Location in CKAN
The Comprehensive Knowledge Archive Network is a project of the Open Knowledge Foundation. It is made up of some free software, a web-based service, an API, but more importantly a network of package contributors and maintainers.
CKAN has a lot of listings for packages of geodata - see the 'geo' and 'geodata' tags. There is no location metadata, though there is an option to add new key-value-pair "tags" to the minimal default metadata.
CKAN aims to encourage and support the emergence of a culture where knowledge packages can be easily discovered and plugged together as is currently possible with software.
The function of this writing is to talk through the CKAN vision and think about different ways in which location information could make it easier to find and download data.
CKAN is a registry, not a repository - it stores minimal metadata about data sources. Essentially, a title, a project URL, a download URL, and author/maintainer contact information. Entries can be extended with "tags".
An design goal of CKAN is to convert download links into packages of data which can be automatically installed via an application. Links may be to pages listing individual files, or a big dump of XML, or the interface to a web service.
This is being worked on in the separate datapkg project. Many entries in CKAN will require a bit of custom glue to turn them into packages. Interfaces and formats may change over versions, so everything is versioned.
Location in CKAN
Some packages have definite locations - the data is about Spain, or about Boston, etc.
Other packages have global scope.
Some packages are "geographic information", or "GIS data", that is, primarily points lines and polygons or 3D objects, annotated with bits of text or links to other data sets.
But many more packages have a location component within their data.
Simplest useful thing?
Registries/Repositories that store GIS data tend to have "bounding box" metadata for each dataset or series of datasets.
Without a description of data scale/resolution, bbox alone not that helpful for search. Adding a bbox requires data entry which is already quite "specialist", even if user is given a UI to draw a box on a map, and time-consuming.
We could get similar value by creating links from CKAN packages to entries in a gazetteer of place names and approximate locations.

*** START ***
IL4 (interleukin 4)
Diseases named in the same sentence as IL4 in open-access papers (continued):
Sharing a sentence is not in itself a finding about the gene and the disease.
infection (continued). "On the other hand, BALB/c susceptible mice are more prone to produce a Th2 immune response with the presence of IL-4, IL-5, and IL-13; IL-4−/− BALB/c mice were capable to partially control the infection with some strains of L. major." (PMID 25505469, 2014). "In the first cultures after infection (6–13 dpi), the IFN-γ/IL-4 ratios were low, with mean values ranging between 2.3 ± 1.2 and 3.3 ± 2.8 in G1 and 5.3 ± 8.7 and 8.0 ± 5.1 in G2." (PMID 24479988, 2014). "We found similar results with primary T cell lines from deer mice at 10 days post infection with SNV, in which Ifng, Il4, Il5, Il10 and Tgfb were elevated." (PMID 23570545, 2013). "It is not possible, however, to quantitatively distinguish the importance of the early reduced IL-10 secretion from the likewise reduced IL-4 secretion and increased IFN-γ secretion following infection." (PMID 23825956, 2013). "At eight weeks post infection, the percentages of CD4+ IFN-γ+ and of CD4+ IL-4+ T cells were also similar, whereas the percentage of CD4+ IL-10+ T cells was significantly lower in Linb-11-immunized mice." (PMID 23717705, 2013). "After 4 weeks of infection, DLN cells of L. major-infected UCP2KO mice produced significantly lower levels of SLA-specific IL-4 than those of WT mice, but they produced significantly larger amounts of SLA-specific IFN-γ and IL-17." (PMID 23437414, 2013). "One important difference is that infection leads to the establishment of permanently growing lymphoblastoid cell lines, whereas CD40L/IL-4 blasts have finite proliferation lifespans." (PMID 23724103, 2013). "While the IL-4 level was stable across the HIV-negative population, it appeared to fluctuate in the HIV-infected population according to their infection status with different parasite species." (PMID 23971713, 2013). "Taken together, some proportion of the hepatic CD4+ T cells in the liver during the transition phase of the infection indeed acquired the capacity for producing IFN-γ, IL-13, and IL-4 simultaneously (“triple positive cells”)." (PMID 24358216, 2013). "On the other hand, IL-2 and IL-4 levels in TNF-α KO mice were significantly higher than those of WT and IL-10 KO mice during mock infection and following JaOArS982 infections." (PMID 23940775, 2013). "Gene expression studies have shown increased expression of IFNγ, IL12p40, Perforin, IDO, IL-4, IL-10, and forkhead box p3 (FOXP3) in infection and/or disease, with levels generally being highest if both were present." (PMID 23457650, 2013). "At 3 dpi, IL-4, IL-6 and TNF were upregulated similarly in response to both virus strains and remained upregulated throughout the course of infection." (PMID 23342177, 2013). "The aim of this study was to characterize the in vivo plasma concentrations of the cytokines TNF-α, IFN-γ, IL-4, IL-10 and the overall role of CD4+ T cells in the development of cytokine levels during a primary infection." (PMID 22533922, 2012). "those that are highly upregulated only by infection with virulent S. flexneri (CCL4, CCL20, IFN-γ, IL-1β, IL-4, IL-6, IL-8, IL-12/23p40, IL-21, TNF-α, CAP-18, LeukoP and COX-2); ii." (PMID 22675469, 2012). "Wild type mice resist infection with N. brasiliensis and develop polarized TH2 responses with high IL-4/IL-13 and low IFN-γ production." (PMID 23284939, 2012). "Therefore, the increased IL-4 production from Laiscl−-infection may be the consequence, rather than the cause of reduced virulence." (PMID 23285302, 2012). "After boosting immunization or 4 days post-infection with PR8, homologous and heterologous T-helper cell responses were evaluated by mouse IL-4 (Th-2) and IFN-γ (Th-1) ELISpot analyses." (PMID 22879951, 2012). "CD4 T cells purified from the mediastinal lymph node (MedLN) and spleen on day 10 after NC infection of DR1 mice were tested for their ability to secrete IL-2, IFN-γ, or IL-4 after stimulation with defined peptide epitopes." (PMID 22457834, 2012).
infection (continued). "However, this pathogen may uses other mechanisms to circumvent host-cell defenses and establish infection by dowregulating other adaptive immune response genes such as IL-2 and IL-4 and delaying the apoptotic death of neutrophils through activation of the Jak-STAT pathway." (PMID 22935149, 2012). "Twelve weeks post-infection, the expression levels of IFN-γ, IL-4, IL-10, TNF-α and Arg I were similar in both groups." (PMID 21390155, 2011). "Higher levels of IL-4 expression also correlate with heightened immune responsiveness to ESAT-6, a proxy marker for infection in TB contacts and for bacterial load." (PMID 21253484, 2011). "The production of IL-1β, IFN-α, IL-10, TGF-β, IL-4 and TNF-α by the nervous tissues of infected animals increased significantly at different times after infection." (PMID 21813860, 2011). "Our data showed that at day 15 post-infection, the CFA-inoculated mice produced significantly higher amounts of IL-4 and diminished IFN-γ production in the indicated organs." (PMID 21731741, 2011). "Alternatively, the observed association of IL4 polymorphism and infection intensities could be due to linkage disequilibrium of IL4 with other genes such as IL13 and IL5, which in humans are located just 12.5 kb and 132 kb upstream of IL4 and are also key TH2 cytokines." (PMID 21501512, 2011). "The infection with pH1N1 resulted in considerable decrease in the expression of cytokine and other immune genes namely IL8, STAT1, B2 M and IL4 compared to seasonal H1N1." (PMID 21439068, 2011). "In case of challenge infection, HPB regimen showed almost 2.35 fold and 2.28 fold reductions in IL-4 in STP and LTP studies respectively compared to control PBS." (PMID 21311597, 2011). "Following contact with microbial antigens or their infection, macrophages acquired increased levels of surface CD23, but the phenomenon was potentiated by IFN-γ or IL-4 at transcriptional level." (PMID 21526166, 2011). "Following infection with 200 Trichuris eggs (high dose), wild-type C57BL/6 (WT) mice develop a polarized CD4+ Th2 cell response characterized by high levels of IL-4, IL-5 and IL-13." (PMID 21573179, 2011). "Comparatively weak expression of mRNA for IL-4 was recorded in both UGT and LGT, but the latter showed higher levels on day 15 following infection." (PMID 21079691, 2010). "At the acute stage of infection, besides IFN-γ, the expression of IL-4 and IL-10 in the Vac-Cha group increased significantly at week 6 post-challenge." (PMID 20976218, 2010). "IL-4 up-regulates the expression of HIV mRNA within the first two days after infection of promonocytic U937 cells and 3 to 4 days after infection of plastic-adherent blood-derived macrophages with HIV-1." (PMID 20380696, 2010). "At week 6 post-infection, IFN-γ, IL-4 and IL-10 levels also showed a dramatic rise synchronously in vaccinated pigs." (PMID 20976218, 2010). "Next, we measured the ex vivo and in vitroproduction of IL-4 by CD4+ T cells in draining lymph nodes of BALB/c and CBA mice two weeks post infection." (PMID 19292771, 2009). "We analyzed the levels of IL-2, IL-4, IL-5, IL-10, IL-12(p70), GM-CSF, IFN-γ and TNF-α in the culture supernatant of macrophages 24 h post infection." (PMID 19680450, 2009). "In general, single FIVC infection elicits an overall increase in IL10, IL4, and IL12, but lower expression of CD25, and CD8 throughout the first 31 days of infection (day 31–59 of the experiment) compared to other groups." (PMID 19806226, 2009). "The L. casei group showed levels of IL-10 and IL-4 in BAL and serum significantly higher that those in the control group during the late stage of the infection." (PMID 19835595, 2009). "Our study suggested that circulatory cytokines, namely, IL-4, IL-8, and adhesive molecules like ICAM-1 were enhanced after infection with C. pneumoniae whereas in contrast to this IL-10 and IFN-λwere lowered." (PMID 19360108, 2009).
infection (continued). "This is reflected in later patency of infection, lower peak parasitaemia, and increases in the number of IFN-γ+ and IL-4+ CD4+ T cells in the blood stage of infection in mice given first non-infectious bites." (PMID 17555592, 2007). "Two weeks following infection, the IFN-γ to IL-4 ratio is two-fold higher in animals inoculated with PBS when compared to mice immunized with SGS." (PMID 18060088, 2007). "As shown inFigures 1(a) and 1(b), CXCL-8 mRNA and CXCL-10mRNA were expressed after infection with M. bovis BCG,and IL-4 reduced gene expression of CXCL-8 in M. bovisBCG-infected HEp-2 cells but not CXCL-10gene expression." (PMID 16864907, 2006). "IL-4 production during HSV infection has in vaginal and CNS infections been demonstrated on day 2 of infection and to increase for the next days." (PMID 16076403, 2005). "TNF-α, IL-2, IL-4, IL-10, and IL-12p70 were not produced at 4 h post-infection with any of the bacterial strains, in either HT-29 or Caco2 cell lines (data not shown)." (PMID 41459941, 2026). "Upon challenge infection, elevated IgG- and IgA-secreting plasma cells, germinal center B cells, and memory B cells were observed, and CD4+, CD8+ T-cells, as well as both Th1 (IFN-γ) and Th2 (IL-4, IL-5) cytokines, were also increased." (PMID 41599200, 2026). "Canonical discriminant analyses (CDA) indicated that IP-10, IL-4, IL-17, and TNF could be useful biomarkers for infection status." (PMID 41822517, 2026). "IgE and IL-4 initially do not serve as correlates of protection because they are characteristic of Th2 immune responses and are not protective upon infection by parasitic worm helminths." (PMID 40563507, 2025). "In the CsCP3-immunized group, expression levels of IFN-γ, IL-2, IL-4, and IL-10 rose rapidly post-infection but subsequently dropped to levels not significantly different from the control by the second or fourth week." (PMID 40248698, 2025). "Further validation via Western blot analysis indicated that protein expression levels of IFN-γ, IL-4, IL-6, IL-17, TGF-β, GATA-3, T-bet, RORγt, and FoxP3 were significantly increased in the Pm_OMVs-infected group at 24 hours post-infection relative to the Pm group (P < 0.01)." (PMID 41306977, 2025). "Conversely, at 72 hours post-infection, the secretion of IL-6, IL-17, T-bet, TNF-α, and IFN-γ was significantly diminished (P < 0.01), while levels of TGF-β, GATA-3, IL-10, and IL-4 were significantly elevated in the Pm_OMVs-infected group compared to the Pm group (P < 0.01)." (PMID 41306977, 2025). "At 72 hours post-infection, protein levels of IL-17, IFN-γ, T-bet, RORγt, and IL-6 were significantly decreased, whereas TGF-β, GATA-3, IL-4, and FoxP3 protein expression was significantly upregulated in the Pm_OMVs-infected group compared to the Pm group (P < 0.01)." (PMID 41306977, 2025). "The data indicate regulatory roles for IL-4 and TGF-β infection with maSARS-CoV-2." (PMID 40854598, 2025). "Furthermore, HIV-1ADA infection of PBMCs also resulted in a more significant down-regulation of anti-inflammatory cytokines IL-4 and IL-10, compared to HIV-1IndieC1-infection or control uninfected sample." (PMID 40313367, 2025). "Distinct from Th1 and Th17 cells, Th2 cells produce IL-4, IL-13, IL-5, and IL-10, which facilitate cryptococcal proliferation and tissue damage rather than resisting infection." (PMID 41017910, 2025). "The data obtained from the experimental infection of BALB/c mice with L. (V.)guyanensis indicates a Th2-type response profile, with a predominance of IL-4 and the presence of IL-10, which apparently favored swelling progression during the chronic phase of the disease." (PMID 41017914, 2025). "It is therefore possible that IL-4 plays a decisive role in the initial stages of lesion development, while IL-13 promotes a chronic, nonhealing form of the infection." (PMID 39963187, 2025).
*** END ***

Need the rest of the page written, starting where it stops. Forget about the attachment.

Then using the links to help create collections of packages. "apt-get install London" or "apt-get install London 1973".
User-created 'tags' partly serve this purpose already: for example UK-related packages can be found by looking at the 'uk' tag: http://www.ckan.net/tag/read/uk These are not all data that describes the UK - some environmental data sets that have been produced by UK researchers.
There are also tag-spaces that need gardening, or connecting together. Looking at tag/read/london finds only 2 packages. where a fulltext search reveals 3 different tags used for London data: [city-london greater-london-authority london]
Nice to have URLs to provide extra metadata about places and connections between them - see geonames.org semantic web service
Shouldn't we just do this with an OGC Catalogue Service?
Other services handle detailed metadata for GIS data at a great level of detail - GeoNetwork, Go-Geo!, INSPIRE metadata, AGMAP profile, national geoportals, etc.
This is not about turning CKAN into a catalogue service for geodata, because there is already a lot of investment in that area through INSPIRE.
Rather, the focus here is on using location data to help make more sense of other, related datasets.
- http://www.data.gov.uk/ uses CKAN as a knowledge registry
- http://developer.yahoo.com/geo/geoplanet/data/ - Yahoo! WOEID concept
- http://www.geonames.org/ontology/ - Geonames semantic web service
- http://www.gogeo.ac.uk/cgi-bin/index.cgi - a more traditional geographic data portal service
- http://www.gigateway.org.uk/metadata/pdf/GEMINI2.pdf - the gory detail of the UK-specific metadata spec which is an INSPIRE profile.
Notes: I should probably have put this on the OKF wiki, but I have forgotten how to work MoinMoin.